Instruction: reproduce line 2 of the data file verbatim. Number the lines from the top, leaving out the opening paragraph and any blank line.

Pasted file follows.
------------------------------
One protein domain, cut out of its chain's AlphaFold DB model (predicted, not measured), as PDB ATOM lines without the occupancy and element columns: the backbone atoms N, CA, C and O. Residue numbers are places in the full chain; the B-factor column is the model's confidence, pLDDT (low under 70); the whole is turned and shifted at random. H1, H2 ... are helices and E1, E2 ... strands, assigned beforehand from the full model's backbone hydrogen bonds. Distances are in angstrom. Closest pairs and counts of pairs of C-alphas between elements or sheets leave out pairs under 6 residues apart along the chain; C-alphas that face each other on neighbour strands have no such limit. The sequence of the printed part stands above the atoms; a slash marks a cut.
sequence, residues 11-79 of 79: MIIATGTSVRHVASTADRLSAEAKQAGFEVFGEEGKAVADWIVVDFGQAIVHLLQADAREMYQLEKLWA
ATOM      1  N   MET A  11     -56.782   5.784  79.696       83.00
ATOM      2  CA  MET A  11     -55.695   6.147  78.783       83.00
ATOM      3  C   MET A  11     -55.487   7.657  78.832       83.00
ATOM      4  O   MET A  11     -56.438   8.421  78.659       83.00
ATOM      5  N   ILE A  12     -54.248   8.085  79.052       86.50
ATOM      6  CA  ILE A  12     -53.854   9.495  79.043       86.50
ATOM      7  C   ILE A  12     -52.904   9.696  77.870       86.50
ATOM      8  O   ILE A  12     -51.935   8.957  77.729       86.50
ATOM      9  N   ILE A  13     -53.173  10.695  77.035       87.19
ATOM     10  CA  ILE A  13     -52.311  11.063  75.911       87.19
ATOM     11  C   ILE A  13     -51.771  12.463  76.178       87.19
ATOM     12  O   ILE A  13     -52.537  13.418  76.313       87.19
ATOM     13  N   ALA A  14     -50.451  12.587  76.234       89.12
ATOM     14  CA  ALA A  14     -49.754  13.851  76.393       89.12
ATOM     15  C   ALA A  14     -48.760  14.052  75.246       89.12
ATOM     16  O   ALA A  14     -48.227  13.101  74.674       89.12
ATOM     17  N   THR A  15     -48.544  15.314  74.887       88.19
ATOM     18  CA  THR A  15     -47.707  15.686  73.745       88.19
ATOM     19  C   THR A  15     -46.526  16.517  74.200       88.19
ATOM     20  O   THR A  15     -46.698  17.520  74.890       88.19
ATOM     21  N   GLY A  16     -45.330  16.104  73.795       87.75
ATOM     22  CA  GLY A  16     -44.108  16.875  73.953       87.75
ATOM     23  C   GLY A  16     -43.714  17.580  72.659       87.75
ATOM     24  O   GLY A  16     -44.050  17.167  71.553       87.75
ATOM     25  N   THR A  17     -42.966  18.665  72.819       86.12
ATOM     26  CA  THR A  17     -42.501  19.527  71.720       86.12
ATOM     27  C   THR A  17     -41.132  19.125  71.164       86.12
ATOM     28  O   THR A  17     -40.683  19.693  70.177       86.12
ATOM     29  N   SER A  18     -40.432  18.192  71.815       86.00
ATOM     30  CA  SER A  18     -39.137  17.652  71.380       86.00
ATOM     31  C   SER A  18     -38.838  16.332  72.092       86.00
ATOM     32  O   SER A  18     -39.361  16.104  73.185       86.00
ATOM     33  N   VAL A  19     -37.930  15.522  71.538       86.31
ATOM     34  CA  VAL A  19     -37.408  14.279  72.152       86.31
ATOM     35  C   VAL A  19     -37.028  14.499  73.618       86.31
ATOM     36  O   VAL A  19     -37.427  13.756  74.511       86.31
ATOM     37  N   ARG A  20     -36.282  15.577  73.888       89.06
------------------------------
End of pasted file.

ATOM      1  N   MET A  11     -56.782   5.784  79.696       83.00